There are many studies that look at money and relationships. According to Dave Ramsey’s 2017 State of Finances in American Household Survey, “couples in healthy marriages talk about money more” — 54% as compared to 29%.
A 2014 APA Stress in America survey found that 31% of adults with partners reported: “money is a major source of conflict in their relationship.” A more recent 2018 Couples & Money study by Fidelity Investments found that “more than four in 10 couples admit they have difficulty talking to their partner about money.”
Fortunately, there are many books available to help couples with their money conflicts. The hard part is sitting down with your partner/spouse and having these difficult conversations, especially when you have been together for some time without having had these conversations. Will it feel safe? Will we be able to find a plan that works for the two of us?
While avoiding the conversation with your significant other may seem like the easier option, here are some possible outcomes of not having these communications:
1. Financial Infidelity
Financial infidelity exists; if you hide an account, such as a credit card account or a bank account, or hide a purchase from your partner/spouse, these are typical forms of financial infidelity. The reasons for doing so are many.
Hiding this may be done with good intentions, like opening a savings account to build an account for a down payment on a future home. What could go wrong? Well, you just made a pretty significant decision without involving the other person. While you think they should be happy, quite the opposite could happen. Hiding purchases from your partner/spouse is not uncommon among couples where there is a lack of conversations about money. The Dave Ramsey study mentioned above also found that “1 in 3 of those who argue with their spouse about money confess they had hidden purchases from their spouse.”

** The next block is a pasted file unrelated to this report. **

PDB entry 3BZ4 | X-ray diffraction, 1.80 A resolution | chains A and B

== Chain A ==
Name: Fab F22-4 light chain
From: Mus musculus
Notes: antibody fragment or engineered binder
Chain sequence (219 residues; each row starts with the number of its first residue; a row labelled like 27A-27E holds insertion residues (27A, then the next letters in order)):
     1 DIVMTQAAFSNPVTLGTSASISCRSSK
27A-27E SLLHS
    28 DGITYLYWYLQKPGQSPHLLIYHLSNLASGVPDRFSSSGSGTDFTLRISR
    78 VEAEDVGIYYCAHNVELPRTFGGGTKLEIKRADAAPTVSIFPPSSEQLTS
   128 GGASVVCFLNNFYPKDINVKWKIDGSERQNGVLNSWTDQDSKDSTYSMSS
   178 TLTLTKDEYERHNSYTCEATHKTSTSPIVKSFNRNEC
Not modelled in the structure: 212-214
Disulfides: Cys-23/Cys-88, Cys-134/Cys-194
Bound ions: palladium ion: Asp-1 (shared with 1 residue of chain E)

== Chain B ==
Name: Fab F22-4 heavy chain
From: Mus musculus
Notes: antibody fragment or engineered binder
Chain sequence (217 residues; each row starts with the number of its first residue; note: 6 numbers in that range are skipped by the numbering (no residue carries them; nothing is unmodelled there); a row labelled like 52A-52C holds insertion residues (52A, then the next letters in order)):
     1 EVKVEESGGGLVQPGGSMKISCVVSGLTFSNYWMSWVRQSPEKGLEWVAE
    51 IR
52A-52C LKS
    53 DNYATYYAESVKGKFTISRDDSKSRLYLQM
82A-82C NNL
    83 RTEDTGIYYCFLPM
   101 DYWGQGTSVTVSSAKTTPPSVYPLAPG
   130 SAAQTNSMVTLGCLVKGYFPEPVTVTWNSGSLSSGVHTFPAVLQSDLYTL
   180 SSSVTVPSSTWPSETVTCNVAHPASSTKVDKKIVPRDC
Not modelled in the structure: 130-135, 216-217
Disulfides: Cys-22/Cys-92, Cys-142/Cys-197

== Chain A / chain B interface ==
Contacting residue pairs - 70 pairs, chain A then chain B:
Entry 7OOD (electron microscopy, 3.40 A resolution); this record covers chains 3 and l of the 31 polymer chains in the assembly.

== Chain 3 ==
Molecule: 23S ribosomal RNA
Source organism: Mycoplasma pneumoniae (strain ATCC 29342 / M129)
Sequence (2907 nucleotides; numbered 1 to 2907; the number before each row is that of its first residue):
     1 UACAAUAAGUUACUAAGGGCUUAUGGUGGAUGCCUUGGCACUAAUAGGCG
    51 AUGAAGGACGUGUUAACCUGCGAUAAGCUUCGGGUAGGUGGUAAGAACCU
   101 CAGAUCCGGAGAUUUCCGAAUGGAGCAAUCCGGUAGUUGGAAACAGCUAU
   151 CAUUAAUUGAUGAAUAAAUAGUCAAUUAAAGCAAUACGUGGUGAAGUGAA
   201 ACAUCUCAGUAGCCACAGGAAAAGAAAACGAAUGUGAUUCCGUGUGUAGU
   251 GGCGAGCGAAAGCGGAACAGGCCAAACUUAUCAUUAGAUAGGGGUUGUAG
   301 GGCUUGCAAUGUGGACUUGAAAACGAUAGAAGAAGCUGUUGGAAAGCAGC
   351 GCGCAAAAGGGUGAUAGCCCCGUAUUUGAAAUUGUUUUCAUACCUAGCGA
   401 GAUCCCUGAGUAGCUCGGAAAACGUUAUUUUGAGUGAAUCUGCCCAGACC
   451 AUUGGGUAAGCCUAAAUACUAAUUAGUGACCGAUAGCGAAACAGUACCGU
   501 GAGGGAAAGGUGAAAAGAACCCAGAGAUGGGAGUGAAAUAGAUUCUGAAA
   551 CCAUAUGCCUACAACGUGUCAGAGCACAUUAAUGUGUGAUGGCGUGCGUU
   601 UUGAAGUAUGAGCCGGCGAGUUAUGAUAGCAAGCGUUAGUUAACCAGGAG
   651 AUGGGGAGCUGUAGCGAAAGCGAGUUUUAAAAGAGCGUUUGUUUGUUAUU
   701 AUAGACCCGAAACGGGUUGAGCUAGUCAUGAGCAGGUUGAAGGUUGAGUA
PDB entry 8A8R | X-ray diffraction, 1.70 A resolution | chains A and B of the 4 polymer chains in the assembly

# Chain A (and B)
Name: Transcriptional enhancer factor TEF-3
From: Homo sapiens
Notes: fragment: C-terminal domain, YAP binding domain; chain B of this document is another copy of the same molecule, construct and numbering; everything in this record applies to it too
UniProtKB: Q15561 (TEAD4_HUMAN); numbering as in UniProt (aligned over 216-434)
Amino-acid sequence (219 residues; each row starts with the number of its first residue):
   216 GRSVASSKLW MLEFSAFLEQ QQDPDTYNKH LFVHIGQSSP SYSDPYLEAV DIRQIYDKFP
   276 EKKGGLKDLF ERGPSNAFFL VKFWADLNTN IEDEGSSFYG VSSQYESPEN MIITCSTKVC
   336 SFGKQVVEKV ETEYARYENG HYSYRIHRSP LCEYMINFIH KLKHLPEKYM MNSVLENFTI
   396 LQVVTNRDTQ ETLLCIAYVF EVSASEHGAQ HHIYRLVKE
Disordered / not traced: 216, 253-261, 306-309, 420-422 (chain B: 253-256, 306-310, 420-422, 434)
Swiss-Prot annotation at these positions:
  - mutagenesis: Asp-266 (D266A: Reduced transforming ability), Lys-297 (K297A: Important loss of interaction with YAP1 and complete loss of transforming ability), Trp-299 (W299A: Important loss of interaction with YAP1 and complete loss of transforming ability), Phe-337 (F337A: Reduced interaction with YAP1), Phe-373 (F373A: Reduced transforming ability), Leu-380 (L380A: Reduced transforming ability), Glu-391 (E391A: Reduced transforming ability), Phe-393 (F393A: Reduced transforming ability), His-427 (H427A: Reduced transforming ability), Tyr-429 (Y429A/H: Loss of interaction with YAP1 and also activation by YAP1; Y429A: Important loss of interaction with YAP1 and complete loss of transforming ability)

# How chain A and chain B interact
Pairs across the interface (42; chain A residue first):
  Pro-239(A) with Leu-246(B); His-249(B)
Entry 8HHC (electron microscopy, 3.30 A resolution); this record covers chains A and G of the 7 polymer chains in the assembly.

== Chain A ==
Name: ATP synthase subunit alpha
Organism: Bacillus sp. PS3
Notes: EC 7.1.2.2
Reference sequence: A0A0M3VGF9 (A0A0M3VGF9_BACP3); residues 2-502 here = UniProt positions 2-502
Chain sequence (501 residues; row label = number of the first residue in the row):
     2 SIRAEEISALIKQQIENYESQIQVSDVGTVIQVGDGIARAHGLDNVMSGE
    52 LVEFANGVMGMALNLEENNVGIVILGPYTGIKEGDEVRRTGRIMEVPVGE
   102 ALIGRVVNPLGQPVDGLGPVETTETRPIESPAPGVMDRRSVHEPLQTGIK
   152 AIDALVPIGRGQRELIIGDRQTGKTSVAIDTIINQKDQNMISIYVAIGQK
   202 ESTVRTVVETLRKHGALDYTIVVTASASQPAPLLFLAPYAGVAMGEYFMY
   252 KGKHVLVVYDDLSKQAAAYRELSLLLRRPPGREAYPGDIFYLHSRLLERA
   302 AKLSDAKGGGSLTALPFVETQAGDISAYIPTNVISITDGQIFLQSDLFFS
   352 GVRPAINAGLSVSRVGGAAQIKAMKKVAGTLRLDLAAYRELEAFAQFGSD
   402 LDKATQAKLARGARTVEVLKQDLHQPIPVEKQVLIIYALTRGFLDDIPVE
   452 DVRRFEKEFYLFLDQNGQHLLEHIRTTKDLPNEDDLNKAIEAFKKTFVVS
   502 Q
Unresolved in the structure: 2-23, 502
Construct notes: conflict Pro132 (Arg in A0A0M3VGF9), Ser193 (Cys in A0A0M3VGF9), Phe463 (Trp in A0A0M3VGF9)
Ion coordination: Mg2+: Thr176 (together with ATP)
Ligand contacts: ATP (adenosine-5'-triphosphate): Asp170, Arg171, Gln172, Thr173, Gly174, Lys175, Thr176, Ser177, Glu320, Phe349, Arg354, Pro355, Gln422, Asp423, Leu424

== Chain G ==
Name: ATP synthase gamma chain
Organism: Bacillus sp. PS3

2. Death of a Partner/Spouse
Division of household duties between partners/spouses helps get things done. Someone in the household typically gets assigned to the task of managing the family finances and is the keeper of the knowledge of what is owned and owed. If that information is not shared, then the remaining partner/spouse is now left alone to manage the finances while still in a state of shock and grieving. One way to share the information is to have a notebook with all the most current information.
Motley Fool once published an article “Write This Letter to Your Family Before You’re Gone.” A reader had submitted “A Letter From Your Dead Husband,” in which he provided instructions for the chance he predeceased his wife. Another option is to have periodic meetings (quarterly/monthly) to share this information.
3. Relationship Dissatisfaction
According to a Harris Poll conducted for Ally Bank, 36% reported that “money caused the most stress on their relationship.” Unresolved, the dissatisfaction could lead to a break-up. According to an Ameriprise Financial study, of the couples who report that “they are on the same page with finances,” 68% describe “communication over finances with their spouses/partners as ‘perfect’ or ‘very good.’” They make talking about money a priority. This same online article from Ameriprise also states that 73% of individuals have money management styles that are different from their spouse. Often, opposites attract — making getting on the same page challenging.
If you need assistance to have this crucial conversation with your loved one, I am here to help. Contact me today by phone or email to get started.